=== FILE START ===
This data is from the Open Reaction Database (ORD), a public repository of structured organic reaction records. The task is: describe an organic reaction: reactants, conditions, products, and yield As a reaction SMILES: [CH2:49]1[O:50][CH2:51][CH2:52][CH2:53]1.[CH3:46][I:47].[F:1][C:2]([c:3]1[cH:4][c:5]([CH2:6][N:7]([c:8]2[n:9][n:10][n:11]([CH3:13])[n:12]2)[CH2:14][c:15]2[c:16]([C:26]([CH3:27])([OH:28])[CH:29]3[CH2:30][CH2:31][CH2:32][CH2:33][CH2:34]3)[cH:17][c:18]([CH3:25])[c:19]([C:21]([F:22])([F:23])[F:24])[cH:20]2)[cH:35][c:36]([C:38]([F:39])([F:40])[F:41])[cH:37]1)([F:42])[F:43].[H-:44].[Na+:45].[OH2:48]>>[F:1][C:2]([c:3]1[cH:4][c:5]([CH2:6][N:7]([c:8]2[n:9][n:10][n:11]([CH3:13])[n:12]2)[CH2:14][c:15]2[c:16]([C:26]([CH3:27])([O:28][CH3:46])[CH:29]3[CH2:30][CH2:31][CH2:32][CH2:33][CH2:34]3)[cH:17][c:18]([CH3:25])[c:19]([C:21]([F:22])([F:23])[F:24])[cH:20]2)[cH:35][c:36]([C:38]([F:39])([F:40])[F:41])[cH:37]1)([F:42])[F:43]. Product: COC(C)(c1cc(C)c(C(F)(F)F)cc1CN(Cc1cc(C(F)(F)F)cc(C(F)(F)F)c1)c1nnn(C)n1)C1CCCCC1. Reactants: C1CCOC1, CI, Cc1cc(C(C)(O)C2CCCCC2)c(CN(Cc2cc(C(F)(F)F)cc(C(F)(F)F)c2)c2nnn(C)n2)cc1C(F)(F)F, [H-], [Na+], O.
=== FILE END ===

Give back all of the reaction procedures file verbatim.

This data is from the Open Reaction Database (ORD), a public repository of structured organic reaction records. The task is: describe an organic reaction: reactants, conditions, products, and yield As a reaction SMILES: [CH2:49]1[O:50][CH2:51][CH2:52][CH2:53]1.[CH3:46][I:47].[F:1][C:2]([c:3]1[cH:4][c:5]([CH2:6][N:7]([c:8]2[n:9][n:10][n:11]([CH3:13])[n:12]2)[CH2:14][c:15]2[c:16]([C:26]([CH3:27])([OH:28])[CH:29]3[CH2:30][CH2:31][CH2:32][CH2:33][CH2:34]3)[cH:17][c:18]([CH3:25])[c:19]([C:21]([F:22])([F:23])[F:24])[cH:20]2)[cH:35][c:36]([C:38]([F:39])([F:40])[F:41])[cH:37]1)([F:42])[F:43].[H-:44].[Na+:45].[OH2:48]>>[F:1][C:2]([c:3]1[cH:4][c:5]([CH2:6][N:7]([c:8]2[n:9][n:10][n:11]([CH3:13])[n:12]2)[CH2:14][c:15]2[c:16]([C:26]([CH3:27])([O:28][CH3:46])[CH:29]3[CH2:30][CH2:31][CH2:32][CH2:33][CH2:34]3)[cH:17][c:18]([CH3:25])[c:19]([C:21]([F:22])([F:23])[F:24])[cH:20]2)[cH:35][c:36]([C:38]([F:39])([F:40])[F:41])[cH:37]1)([F:42])[F:43]. Product: COC(C)(c1cc(C)c(C(F)(F)F)cc1CN(Cc1cc(C(F)(F)F)cc(C(F)(F)F)c1)c1nnn(C)n1)C1CCCCC1. Reactants: C1CCOC1, CI, Cc1cc(C(C)(O)C2CCCCC2)c(CN(Cc2cc(C(F)(F)F)cc(C(F)(F)F)c2)c2nnn(C)n2)cc1C(F)(F)F, [H-], [Na+], O.